For the last my engineer soul is a bit disappointed because there are several terms used here which I cannot follow. Would be nice to have a link to a kind of VPP and CFD glossary.

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### Mikko BrummerSenior Member

Don't worry, I'm just as interested in knowing how the L-keel performs as you are. Here's a link to the ORCi-VPP http://www.orc.org/rules/ORC VPP Documentation 2011.pdf - rather a technical paper, but it describes pretty well how a VPP works.

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### Mad for sailJunior Member

Thanks! I'll read carefully. Look forward to seeing the L Keel results.

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### yipsterdesigner

sure does and thanks for the reads
trial'd some cfd programs a year back and just when i got some handles on http://www.tecplot.com/ it expired
forgot why/what was hard with open foam but feel i want to check again

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### Mad for sailJunior Member

After reading the ORC document some concepts became clear to me as how to define the correct keel. I have made the following execise:
- used a Vacanti Demo SW to create an all new keel similar to J111
- applied the 223Kg Lft force to define the lee angle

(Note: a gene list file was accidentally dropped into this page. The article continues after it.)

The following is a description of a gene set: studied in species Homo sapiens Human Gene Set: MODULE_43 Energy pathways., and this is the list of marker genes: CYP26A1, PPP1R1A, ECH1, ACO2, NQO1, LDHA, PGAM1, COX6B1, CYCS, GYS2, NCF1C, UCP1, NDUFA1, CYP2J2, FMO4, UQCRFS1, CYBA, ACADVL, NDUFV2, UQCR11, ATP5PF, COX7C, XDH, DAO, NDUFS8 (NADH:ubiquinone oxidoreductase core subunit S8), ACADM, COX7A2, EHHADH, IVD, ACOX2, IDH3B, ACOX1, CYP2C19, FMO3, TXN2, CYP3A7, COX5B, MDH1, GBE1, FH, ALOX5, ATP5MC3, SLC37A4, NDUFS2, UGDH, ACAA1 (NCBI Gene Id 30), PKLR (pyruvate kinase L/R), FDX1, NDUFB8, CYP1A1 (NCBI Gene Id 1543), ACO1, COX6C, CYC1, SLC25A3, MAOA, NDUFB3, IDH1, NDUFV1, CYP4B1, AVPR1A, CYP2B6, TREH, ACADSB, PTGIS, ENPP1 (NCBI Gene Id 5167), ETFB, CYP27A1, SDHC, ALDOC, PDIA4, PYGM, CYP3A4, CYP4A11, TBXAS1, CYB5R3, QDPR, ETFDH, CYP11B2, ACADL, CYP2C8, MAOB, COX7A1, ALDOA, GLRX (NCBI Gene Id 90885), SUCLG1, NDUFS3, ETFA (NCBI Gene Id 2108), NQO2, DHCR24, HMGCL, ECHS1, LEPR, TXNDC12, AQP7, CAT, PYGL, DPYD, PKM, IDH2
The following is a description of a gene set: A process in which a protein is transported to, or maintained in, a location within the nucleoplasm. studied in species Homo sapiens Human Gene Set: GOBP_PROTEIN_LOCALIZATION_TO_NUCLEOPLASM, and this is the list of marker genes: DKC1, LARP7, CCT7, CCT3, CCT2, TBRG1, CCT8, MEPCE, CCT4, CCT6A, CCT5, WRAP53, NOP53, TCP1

- based on the new lee angle extract the new drag force fro the SW chart
The result is that the new keel is able to generate the 223 kg at 4,5º instead of 5,3º from current wing keel. At this angle the drag force would be reduced from 43Kg to less than 6 Kg.
If the numbers are correct I should them go for a new loop where the new drag will allow a higher speed and so on? It means that the boat would point higher and faster with a new keel and I am wasting your time asking for so many simulations? ;-(

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### JoakimSenior Member

Yes a deep keel is much more efficient. That's why racing boats have deep keels. But now your keel has already a 1.94 m span (~2.4 m draft) and it doesn't use the current keel fin. That's a totally different concept and you probably need to make some modifications to the hull as well, since that short and narrow keel fin will load the hull much more.